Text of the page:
The planting scheme throughout this garden comprises collections, adding impact with sheer volume. A clump of orange day lilies rubs shoulders with primrose-yellow sisyrinchiums; tall spires of dark-stemmed ligularia back tradescantia in deep purple and paler blue. The soil here is just on the acid side of neutral, so there are camellias filling in the background with their glossy foliage. Smaller hardy geraniums edge the grass and, where plants threaten to overflow, small fence panels of rustic twigs are used to keep them back. It is such a simple idea and one that is simple to steal for use in one’s own garden.

A vibrant planting scheme at lower level. Note the twig barrier at the front.

Hydrangeas and other small shrubs pack out the border, with heucheras ‘Georgia Peach’ and ‘Southern Comfort’ tucked in for a splash of colour at low level. There are clumps of astrantias, iris, geum and phlox, with more clematis on the fence. A green hanging basket stand positioned mid-border disappears into the foliage, leaving colourful fuchsias displayed at eye-level.
Continuing the bright theme of the tropical mid-terrace, the lower garden has a fireworks corner where sunshine yellow daisies and scarlet roses combine with dahlias and a large hibiscus. There are several fruit trees in this border, dark pittosporum, variegated holly and a magnolia, with spires of lilies and delphiniums in between. Yet more clematis – ‘Hagley Hybrid’, ‘Vyvyan Pennell’ and ‘Josephine’ – scramble in the background. Achillea grows tall through the lower branches of the pear tree and colourful Sweet Williams are massed beneath. Several grey/blue sea hollies are an interesting contrast with their spiny leaves and structured shapes.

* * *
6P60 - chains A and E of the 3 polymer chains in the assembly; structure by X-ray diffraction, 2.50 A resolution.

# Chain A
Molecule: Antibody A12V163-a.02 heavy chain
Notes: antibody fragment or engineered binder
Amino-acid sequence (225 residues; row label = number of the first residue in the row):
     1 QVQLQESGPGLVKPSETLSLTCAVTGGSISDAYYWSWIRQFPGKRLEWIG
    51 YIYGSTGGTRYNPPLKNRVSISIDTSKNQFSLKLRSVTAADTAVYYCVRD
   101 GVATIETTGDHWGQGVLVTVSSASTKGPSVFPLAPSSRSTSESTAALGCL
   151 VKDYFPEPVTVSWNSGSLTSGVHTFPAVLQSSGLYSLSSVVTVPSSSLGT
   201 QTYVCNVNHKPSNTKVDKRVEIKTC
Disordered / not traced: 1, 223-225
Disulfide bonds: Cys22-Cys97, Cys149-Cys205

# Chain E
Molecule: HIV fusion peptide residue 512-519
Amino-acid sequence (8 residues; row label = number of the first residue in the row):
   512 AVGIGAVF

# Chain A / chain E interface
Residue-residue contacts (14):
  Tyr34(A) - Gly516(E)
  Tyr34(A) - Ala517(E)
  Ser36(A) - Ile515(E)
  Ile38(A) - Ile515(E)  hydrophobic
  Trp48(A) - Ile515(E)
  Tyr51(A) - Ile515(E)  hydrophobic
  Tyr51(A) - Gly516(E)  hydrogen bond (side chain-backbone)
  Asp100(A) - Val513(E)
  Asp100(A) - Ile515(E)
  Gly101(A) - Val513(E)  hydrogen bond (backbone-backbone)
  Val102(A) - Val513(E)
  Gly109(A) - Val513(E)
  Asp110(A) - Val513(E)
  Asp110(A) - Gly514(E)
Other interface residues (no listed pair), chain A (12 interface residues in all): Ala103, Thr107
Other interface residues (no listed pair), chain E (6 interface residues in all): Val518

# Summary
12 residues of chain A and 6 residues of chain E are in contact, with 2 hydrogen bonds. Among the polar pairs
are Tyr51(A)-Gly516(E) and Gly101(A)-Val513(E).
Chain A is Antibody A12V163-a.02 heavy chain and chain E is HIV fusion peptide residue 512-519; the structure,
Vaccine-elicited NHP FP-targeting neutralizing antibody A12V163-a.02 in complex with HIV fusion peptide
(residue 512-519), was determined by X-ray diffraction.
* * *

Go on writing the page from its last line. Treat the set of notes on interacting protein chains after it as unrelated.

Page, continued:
This unusual garden takes an unexpected turn towards the end, where low box hedges lead through to a soft fruit area beneath mature trees. A small culverted stream runs through, even the far bank given thought and planted in wilder fashion where it rises to the fields beyond. Gooseberries, currants and raspberries; beetroot and onions; a lovely old urn of fuchsias: there are clever touches everywhere. The garden shed, disappearing rapidly under variegated ivy, has a collection of old watering cans and garden implements on its far side. You need to be at the bottom of the garden looking back to appreciate the display. Beneath an apple tree, one final plant collection of different sizes and colours: hostas ‘Dorset Blue’ and ‘Cherry Berry’; ‘Limey Lisa’ and ‘Cracker Crumbs’; ‘Fire and Ice’ and ‘White Christmas’; and, not to be put in the shade, tiny ‘Cat’s Eyes’.

• The garden at 54 Lonnen Road is one of many that can be found in the National Gardens Scheme Yellow Book. All are well worth visiting.  Open gardens are not necessarily the same year after year, though, so do check that your journey will not be wasted.

Pick a climber
Adding another dimension to the garden by using climbers is a planting ploy that has been cleverly exploited by Jenny and Malcolm. Clematis are ideal because they can be grown in so many situations: on walls and fences, up obelisks and tripods, in containers or scrambling through shrubs and trees so that when one has finished flowering, the other begins. Generally they like their roots in the shade and their heads in the sun, so tuck them in among other plants. There is a wide variety of colour, shape and form. The large-flowered clematis are always spectacular, old favourites like pink and white C. ‘Nelly Moser’ or vibrant blue C. ‘The President’. The viticella forms have much smaller flowers but masses of them, as do some clematis with tulip-shaped or bell-shaped flowers.
Once a position has been chosen, your clematis will benefit from a slow release fertiliser added to the soil when planting. Clematis also have a high potash requirement. To get the best out of them, use liquid tomato fertiliser watered in weekly throughout the growing season. It won’t be long until you are adding more and more of these beautiful climbers to your planting scheme. Don’t be afraid to use two or three through the same support, planning an extended flowering season as well as a good mix of colour. It is an eye-catching deep red. Clematis can also be used as ground cover, pegging the stems down with bent wires every so often to prevent them being tangled by the wind. C. viticella ‘Abundance’ and C. v. ‘Etoile Violette’ work well used in this way.
Imaginative use of height and colour can only add to the beauty of your garden and enhance your enjoyment of it.